When construction began on the Weathersfield Proctor Library back in 1901, the world was in many ways its familiar old maddening self. The year had begun on a somber note that most people alive at the time had come think they would never hear: the death of Queen Victoria, after a reign of 63 years. Her elaborate funeral was held in February, and even the most optimistic onlookers might have worried about the instability of the future.
1901 would see instability just as fundamental – and considerably more shocking – strike the US in September, when President McKinley was shot while visiting the Pan-American Exhibition in Buffalo, New York. He lived on for a week, and again chaos seemed to threaten, since his Vice President and successor was young Theodore Roosevelt, known to most people as “that firebrand from the Navy” and considered by many casual news readers (and all the most energetic op-ed writers) to be a “madman.”
Through it all, the book world continued to bubble along as it always does. The American novelist Winston Churchill published his latest novel The Crisis, thirty-nine years before another Winston Churchill would face a very different and very real crisis. The terrific and now forgotten novelist George Barr McCutcheon published the first of his “Graustark” novels about romance in a tiny European kingdom (the following year he’d publish Brewster’s Millions and come as close as he’d ever get to literary immortality). HG Wells’ The First Men in the Moon appeared, 68 years before men actually did set foot on the moon (sadly, those men found no lunar jungle and no Selenites). 63 years before the Civil Rights Act, Booker T. Washington’s Up From Slaverytold the story of his birth as a slave on a Virginia plantation. Rudyard Kipling’s great novel Kimwas published, nearly half a century before the Raj ended. And there was as always a place for toweringly great fiction; 1901 saw the publication of Thomas Mann’s Buddenbrooks.
Almost inevitably, and yet no less miraculously, where there are books, there are libraries. Even 5000 years ago, clay tablets could be consulted by patrons in rooms set aside for that specific purpose. Temples in ancient Egypt held papyrus records (and, it would be nice to think, poems and prayers) that readers could consult. The Roman emperor Trajan built a magnificent public library: two stories, separate rooms for Greek and Latin texts, glorious amounts of natural light, ten thousand volumes, and a pretty, leafy courtyard where scholars could get a little respite from the noise and dirt of Rome.
By the time work began on the Proctor Library, the concept had been in the New World for quite some time. Roughly 200 years prior to 1901, there were a couple of prototypical libraries in Boston, and in 1833, the town of Peterborough, New Hampshire was the first place in the country to adopt the model we now recognize for a public library: a dedicated building, funded by taxes, open to all (by comparison, it took the little town if Keokuk, Iowa a further 30 years to cobble together the public will – and the public funds).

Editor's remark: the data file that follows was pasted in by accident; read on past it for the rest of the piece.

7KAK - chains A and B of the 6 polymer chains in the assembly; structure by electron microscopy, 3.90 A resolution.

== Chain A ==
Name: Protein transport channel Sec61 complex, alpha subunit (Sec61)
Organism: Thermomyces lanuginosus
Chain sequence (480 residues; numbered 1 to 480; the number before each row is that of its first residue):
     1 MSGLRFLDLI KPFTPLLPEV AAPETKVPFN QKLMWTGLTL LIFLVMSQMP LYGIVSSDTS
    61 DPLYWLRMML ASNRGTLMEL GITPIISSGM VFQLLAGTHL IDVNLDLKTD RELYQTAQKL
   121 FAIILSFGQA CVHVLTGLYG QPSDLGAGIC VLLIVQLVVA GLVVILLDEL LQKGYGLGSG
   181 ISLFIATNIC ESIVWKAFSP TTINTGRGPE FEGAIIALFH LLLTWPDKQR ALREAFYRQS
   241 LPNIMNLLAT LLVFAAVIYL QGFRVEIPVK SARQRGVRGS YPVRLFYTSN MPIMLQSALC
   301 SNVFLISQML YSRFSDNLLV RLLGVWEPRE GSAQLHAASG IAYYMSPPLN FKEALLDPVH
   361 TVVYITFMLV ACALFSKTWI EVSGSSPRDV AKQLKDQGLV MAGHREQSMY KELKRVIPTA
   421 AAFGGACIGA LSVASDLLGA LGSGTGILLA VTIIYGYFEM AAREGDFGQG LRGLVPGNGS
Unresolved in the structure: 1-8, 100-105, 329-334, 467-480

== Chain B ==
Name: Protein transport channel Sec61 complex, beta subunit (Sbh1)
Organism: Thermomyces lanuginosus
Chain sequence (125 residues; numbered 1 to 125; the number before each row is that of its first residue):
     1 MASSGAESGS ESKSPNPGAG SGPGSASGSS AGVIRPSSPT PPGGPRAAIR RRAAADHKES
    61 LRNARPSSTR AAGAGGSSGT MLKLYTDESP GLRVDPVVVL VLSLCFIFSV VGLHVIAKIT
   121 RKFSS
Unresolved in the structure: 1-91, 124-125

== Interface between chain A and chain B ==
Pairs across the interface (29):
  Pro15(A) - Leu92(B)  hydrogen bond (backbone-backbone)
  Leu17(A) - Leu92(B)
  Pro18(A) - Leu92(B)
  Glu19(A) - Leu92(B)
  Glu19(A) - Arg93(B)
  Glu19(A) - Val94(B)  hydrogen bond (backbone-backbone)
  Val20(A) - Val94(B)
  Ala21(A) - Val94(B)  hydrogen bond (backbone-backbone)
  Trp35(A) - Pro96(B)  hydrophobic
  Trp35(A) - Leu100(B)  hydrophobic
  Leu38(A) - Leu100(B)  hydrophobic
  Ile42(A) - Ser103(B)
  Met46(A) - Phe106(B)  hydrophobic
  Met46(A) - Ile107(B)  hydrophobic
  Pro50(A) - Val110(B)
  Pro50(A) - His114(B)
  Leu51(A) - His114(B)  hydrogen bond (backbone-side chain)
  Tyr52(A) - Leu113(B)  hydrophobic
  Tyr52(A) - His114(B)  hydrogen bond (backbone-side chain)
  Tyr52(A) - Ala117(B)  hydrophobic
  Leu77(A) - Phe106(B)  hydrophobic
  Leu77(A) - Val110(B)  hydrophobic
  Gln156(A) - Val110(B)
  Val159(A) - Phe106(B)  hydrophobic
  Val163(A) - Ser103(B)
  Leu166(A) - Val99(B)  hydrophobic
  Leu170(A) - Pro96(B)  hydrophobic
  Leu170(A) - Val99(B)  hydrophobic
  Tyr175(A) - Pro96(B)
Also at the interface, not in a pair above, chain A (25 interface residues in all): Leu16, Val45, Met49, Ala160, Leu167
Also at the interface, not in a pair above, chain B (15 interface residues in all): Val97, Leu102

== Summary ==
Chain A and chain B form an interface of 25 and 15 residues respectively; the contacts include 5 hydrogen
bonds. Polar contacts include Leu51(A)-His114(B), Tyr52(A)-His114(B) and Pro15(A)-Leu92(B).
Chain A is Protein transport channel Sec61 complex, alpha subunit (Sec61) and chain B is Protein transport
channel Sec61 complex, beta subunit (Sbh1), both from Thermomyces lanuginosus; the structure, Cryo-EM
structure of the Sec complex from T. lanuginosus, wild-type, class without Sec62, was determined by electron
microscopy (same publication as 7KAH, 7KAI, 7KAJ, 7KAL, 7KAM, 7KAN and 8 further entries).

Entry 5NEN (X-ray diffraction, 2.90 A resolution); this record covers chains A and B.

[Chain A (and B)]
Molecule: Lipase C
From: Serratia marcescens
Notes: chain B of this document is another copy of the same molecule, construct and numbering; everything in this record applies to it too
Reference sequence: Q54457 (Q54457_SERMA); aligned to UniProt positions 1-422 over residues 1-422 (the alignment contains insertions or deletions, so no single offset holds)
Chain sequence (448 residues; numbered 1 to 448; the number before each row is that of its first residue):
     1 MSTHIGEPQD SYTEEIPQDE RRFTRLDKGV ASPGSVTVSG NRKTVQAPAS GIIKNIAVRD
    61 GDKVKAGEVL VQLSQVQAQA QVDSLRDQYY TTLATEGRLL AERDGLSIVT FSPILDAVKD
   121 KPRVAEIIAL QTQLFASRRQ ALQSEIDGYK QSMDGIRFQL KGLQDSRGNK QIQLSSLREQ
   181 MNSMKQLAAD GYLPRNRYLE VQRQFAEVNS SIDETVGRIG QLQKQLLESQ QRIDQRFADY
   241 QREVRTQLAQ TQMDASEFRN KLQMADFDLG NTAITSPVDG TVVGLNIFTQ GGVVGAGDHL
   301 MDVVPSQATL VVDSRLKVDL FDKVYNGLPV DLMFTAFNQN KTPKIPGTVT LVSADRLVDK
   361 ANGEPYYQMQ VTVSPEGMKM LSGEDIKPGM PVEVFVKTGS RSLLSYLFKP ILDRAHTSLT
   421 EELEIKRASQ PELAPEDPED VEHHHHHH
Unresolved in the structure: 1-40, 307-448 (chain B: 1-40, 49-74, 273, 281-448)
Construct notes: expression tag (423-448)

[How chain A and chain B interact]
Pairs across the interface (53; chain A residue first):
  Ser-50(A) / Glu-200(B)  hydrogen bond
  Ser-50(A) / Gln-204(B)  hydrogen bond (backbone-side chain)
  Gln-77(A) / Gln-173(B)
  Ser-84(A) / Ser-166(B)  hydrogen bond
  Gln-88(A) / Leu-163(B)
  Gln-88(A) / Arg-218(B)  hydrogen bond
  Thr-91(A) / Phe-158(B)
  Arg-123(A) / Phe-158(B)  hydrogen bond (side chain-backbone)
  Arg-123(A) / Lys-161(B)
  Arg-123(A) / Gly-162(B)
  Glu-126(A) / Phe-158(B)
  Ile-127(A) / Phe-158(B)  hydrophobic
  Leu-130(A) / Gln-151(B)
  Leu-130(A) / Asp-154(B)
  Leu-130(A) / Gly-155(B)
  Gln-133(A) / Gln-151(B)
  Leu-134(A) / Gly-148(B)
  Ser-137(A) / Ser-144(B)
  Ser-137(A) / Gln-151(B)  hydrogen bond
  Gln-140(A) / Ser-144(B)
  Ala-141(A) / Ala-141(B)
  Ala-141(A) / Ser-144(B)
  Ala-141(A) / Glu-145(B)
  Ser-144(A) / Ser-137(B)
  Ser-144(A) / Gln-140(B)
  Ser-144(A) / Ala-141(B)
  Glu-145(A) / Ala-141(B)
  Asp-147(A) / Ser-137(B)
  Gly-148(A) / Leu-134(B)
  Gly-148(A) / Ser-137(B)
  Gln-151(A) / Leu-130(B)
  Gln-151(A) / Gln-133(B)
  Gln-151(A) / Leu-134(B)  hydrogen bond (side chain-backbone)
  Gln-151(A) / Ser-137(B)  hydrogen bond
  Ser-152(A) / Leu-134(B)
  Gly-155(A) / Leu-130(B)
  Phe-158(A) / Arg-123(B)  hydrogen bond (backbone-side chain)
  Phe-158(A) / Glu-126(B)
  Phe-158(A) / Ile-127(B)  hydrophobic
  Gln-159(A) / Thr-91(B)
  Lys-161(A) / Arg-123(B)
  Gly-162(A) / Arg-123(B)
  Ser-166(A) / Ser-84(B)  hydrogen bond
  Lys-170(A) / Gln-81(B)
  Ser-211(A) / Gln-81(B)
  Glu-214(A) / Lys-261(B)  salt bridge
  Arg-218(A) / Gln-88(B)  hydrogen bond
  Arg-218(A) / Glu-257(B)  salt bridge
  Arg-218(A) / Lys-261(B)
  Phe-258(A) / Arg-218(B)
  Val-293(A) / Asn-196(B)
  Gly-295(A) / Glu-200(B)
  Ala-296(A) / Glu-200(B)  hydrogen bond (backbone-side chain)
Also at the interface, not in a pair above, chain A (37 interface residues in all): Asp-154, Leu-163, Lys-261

The idea has stuck around because it’s a great one, stubbornly durable, endlessly adaptable. American libraries in the 21st century are thriving at exactly the same time that virtually all other public institutions are under fire or languishing through indifference. The threat of the “digital revolution” that was going to render libraries obsolete has instead made them more vital than ever: a place that cheerfully offers all of its resources to you and never expect you to buy anything in return.
According to the American Library Association’s 2019 State of America’s Libraries report, “Never have our nation’s libraries plays such a pivotal role in strengthening communities through education and lifelong learning.”
The Weathersfield Proctor Library has been participating in that pivotal role for over a century now, and I’m hoping to do my part in this regular “Ex Libris” column. Let’s explore books together.
Steve Donoghue is a book reviewer and editor living in Boston (with his inquisitive little Schnauzer Frieda). His work has appeared in the Boston Globe, the Wall Street Journal, the Washington Post, and Kirkus Reviews, and he writes regularly for the Christian Science Monitor, the National, and the Martha’s Vineyard Gazette. He is a proud Weathersfield Proctor Library patron.